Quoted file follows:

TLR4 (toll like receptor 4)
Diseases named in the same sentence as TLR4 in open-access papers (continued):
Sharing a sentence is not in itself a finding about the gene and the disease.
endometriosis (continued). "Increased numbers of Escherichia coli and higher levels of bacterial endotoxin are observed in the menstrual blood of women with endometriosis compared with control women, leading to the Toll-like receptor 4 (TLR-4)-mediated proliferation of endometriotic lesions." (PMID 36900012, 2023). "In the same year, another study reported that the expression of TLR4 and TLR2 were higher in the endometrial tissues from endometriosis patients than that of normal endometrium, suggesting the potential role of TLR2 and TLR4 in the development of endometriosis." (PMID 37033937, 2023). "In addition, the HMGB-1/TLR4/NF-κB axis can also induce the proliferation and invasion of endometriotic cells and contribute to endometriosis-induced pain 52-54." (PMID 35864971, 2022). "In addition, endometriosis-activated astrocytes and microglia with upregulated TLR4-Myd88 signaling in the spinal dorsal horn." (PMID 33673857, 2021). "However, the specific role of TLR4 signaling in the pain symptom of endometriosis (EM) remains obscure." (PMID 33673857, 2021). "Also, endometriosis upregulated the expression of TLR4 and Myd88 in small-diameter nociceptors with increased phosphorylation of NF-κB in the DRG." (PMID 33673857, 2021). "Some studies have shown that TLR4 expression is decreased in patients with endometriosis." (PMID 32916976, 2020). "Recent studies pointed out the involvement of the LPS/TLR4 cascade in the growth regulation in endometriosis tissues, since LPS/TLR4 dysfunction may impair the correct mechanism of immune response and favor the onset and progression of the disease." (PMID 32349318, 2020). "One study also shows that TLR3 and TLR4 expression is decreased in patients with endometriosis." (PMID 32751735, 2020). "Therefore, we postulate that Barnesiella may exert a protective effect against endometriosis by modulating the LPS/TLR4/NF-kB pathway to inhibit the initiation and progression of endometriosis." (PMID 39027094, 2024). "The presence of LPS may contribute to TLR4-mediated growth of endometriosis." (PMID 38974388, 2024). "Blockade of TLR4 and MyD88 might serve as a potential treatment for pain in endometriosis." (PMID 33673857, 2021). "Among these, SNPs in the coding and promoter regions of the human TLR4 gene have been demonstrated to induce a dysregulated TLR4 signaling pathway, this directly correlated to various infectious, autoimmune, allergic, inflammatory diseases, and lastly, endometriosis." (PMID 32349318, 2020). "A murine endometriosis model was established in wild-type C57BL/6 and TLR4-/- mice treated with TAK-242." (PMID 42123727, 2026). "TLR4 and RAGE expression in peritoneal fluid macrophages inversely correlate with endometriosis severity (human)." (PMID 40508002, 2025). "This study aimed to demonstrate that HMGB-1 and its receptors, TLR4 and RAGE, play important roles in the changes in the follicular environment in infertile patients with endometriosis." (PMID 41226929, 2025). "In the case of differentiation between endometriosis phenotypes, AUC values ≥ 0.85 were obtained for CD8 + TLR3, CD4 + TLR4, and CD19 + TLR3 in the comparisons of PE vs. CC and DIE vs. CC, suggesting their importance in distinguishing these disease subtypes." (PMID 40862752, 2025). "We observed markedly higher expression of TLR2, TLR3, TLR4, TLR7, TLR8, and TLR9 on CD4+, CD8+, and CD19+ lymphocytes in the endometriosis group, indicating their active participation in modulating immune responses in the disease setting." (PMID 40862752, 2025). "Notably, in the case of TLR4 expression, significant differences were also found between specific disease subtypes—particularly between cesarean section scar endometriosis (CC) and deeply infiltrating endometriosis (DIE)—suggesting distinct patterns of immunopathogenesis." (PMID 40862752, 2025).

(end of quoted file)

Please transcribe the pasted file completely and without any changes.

TLR4 (toll like receptor 4)
Diseases named in the same sentence as TLR4 in open-access papers (continued):
Sharing a sentence is not in itself a finding about the gene and the disease.
endometriosis (continued). "Increased numbers of Escherichia coli and higher levels of bacterial endotoxin are observed in the menstrual blood of women with endometriosis compared with control women, leading to the Toll-like receptor 4 (TLR-4)-mediated proliferation of endometriotic lesions." (PMID 36900012, 2023). "In the same year, another study reported that the expression of TLR4 and TLR2 were higher in the endometrial tissues from endometriosis patients than that of normal endometrium, suggesting the potential role of TLR2 and TLR4 in the development of endometriosis." (PMID 37033937, 2023). "In addition, the HMGB-1/TLR4/NF-κB axis can also induce the proliferation and invasion of endometriotic cells and contribute to endometriosis-induced pain 52-54." (PMID 35864971, 2022). "In addition, endometriosis-activated astrocytes and microglia with upregulated TLR4-Myd88 signaling in the spinal dorsal horn." (PMID 33673857, 2021). "However, the specific role of TLR4 signaling in the pain symptom of endometriosis (EM) remains obscure." (PMID 33673857, 2021). "Also, endometriosis upregulated the expression of TLR4 and Myd88 in small-diameter nociceptors with increased phosphorylation of NF-κB in the DRG." (PMID 33673857, 2021). "Some studies have shown that TLR4 expression is decreased in patients with endometriosis." (PMID 32916976, 2020). "Recent studies pointed out the involvement of the LPS/TLR4 cascade in the growth regulation in endometriosis tissues, since LPS/TLR4 dysfunction may impair the correct mechanism of immune response and favor the onset and progression of the disease." (PMID 32349318, 2020). "One study also shows that TLR3 and TLR4 expression is decreased in patients with endometriosis." (PMID 32751735, 2020). "Therefore, we postulate that Barnesiella may exert a protective effect against endometriosis by modulating the LPS/TLR4/NF-kB pathway to inhibit the initiation and progression of endometriosis." (PMID 39027094, 2024). "The presence of LPS may contribute to TLR4-mediated growth of endometriosis." (PMID 38974388, 2024). "Blockade of TLR4 and MyD88 might serve as a potential treatment for pain in endometriosis." (PMID 33673857, 2021). "Among these, SNPs in the coding and promoter regions of the human TLR4 gene have been demonstrated to induce a dysregulated TLR4 signaling pathway, this directly correlated to various infectious, autoimmune, allergic, inflammatory diseases, and lastly, endometriosis." (PMID 32349318, 2020). "A murine endometriosis model was established in wild-type C57BL/6 and TLR4-/- mice treated with TAK-242." (PMID 42123727, 2026). "TLR4 and RAGE expression in peritoneal fluid macrophages inversely correlate with endometriosis severity (human)." (PMID 40508002, 2025). "This study aimed to demonstrate that HMGB-1 and its receptors, TLR4 and RAGE, play important roles in the changes in the follicular environment in infertile patients with endometriosis." (PMID 41226929, 2025). "In the case of differentiation between endometriosis phenotypes, AUC values ≥ 0.85 were obtained for CD8 + TLR3, CD4 + TLR4, and CD19 + TLR3 in the comparisons of PE vs. CC and DIE vs. CC, suggesting their importance in distinguishing these disease subtypes." (PMID 40862752, 2025). "We observed markedly higher expression of TLR2, TLR3, TLR4, TLR7, TLR8, and TLR9 on CD4+, CD8+, and CD19+ lymphocytes in the endometriosis group, indicating their active participation in modulating immune responses in the disease setting." (PMID 40862752, 2025). "Notably, in the case of TLR4 expression, significant differences were also found between specific disease subtypes—particularly between cesarean section scar endometriosis (CC) and deeply infiltrating endometriosis (DIE)—suggesting distinct patterns of immunopathogenesis." (PMID 40862752, 2025).